“Pro” Mac Hardware

There has been quite a bit of angst in the Mac community lately regarding Mac Hardware, particularly amongst “pro” users. Though there is no accepted definition of a “pro” user, I generally consider the pro user to be anyone who has a use case in which the processing power of the computer has a material impact on the amount of work they can get done. For example, people who can ship more work product because something renders in one hour instead of three, or compiles in 20 minutes instead of an hour.

This excludes the vast majority of users. For most people, speed is a nice feature that makes for  a better user experience. But if the sum total of time savings amounts to minutes per day, there isn’t really much of an actual productivity boost.

The Apple ecosystem has a lot of benefits. The build quality of their hardware is second to none. There is a historical advantage of software reliability and security as compared to Windows, though this gap has closed considerably in recent years. Apple has done a great job of cramming very good hardware specs into progressively thinner and lighter laptops. I still don’t understand why they apply this philosophy to desktops, though they look cool.

However, in pursuit of the continual shrinking and lightening of the product line, the gap between the specs available from Apple and the major PC vendors in the workstation category has finally reached the point where even Apple loyalists are taking notice. We’ll see what Apple releases over the next few months (and years), but as I write this, compared to the MacBook Pro, portable workstations from the major PC vendors can be configured with faster processors, four times as much system AND video RAM, as well as more (and upgradeable) storage. As compared to the Mac Pro, desktop workstations from the PC vendors can be configured with more than three times the number of processor cores, sixteen times as much RAM, and double the number of (more powerful and replaceable) video cards. Compare these specs to the iMac, and the gap is even larger.

These PC workstations will be big and ugly. The battery life of the portable models will probably suck, and getting these kinds of specs will cost a lot of money. These machines will also be upgraded by their vendors – every, single, year. For the non-pro users, annual spec bumps are really not that big of a deal, and even many design upgrades are more about fashion than anything else. For the pro users, Moore’s law has a serious impact on their bottom line. More powerful specs mean significantly more work can get done.

This highlights the risk that’s inherent with being loyal to a single hardware vendor. What happens when your vendor is no longer in addressing your particular needs? I have no doubt that Apple will continue to upgrade the MacBook Pro and the iMac, and they may even come up with a replacement for the Mac Pro. However, even if they do, it’s doubtful that the hardware will be as powerful as what could be purchased in the PC market, and extremely unlikely that the upgrades will happen with the clock-like regularity found in the PC market.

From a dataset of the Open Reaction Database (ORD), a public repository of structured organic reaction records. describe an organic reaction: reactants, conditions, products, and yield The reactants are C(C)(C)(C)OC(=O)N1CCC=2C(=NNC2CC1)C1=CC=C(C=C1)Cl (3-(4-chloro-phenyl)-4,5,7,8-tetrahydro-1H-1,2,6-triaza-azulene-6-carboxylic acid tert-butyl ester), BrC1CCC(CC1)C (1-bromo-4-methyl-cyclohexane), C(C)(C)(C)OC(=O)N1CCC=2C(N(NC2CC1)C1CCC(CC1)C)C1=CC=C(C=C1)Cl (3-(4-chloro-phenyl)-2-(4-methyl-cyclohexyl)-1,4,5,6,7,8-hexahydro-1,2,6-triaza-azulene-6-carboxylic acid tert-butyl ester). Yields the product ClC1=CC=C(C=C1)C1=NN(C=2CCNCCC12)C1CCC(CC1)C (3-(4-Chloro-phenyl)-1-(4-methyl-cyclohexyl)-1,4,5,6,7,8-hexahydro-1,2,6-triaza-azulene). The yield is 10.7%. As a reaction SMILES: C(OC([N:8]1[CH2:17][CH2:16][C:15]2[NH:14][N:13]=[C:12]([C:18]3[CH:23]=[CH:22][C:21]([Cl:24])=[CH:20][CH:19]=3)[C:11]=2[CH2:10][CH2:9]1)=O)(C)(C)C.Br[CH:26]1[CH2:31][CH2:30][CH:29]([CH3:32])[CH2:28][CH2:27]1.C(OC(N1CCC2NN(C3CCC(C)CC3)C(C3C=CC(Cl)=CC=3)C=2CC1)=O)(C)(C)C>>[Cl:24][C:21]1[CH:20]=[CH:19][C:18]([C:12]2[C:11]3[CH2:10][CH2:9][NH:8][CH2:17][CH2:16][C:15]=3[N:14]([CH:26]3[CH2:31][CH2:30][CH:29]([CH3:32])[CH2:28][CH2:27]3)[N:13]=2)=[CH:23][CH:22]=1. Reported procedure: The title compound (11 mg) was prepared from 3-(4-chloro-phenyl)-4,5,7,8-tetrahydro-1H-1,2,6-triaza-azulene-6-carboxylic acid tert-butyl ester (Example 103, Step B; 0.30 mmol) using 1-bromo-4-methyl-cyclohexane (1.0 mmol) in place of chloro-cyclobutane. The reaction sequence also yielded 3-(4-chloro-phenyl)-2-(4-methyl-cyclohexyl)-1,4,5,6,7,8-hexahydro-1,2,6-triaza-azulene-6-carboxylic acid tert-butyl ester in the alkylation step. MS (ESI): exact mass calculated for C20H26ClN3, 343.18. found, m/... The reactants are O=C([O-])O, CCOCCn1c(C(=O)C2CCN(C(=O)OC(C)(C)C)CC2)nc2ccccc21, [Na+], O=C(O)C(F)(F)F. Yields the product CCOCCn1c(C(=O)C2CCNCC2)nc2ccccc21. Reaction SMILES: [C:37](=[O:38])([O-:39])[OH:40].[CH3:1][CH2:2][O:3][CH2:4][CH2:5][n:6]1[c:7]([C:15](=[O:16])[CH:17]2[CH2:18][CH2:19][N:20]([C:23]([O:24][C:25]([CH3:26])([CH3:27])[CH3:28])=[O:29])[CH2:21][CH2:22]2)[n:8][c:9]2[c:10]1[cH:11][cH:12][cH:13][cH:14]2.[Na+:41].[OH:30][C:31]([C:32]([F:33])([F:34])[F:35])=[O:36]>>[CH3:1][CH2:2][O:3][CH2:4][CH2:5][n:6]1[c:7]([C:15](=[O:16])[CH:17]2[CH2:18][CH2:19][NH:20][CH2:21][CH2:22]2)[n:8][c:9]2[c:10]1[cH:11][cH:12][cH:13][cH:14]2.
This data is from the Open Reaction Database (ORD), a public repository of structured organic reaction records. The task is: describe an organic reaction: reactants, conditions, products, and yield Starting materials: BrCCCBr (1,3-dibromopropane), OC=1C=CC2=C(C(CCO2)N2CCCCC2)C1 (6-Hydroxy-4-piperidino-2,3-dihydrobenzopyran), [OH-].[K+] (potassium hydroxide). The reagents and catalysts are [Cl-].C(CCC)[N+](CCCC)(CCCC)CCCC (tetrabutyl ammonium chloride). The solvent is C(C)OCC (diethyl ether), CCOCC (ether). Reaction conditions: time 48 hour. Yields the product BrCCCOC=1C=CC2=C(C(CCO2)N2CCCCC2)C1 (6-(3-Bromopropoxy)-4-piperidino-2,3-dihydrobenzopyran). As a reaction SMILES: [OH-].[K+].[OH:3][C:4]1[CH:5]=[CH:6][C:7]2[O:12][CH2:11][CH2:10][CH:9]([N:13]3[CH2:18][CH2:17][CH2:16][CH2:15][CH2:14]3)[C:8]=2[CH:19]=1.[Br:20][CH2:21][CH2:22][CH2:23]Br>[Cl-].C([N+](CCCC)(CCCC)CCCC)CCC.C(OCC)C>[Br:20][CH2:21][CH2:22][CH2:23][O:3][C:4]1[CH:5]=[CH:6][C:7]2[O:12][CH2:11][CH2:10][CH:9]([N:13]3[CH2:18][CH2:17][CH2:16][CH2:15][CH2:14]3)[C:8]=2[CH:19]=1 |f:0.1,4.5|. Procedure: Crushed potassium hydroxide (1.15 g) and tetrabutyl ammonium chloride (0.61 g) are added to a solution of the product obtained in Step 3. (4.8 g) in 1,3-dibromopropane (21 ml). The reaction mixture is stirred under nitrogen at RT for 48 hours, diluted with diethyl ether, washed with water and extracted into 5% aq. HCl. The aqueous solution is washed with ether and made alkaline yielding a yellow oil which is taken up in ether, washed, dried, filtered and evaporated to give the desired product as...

What I think is so frustrating for many pro users is that it would be relatively easy for Apple to profitably build true workstation class machines. Apply loyalists would be willing to pay a premium for hardware that would enable them to make more money. If you exclude size and weight as sacred design elements, development costs would likely drop considerably. Pro users would gladly pay extra for a MacBook Pro that was thicker and heavier than consumer models if it gave them lots of upgradeable RAM and storage, as well as a more useful array of ports. The same holds true for the Mac Pro. The “cheese grater” form factor would allow for specs generally on par with PC workstations and allow for annual incremental upgrades without major redesign work.

These machines would not sell nearly as well as mainstream models, but that’s not really the point. There will eventually be a trickle down effect if Apple loses the pro market. Apple certainly doesn’t owe it to any particular group of users to build machines that meet their particular needs. By the same token, users don’t owe their loyalty to any particular company either.

“Pro” Mac Hardware

My “New” (old) MacBook Pro

Despite Apple introducing new 2016 MacBook Pro’s last week, I just ordered at 2015 model. Yes, the one that was last updated a year and a half ago. I spent a considerable amount of time looking at the new lineup and thinking through how I intend to use the machine. Ultimately I concluded that in addition to costing several hundreds more, the new models simply offer me less utility than the 2015 models.

I work in Higher-Ed IT in a support role, and need to use both Macs and PCs for a variety of testing and other work functions. Though my very first two computers were Macs (SE and PowerBook 540), I’m really a PC person. I’ve always supported a handful of Mac users, but I started in a new role last January which requires that I become much more proficient in supporting Macs. I was issued Dell Ultrabook right away to get started, and was given the go-ahead to order a MacBook Pro. I decided to hold off on buying a MacBook Pro since new models would be coming out soon (hah!). There was also a four-year-old 21.5” iMac that I could use in the meantime, so I didn’t feel rushed.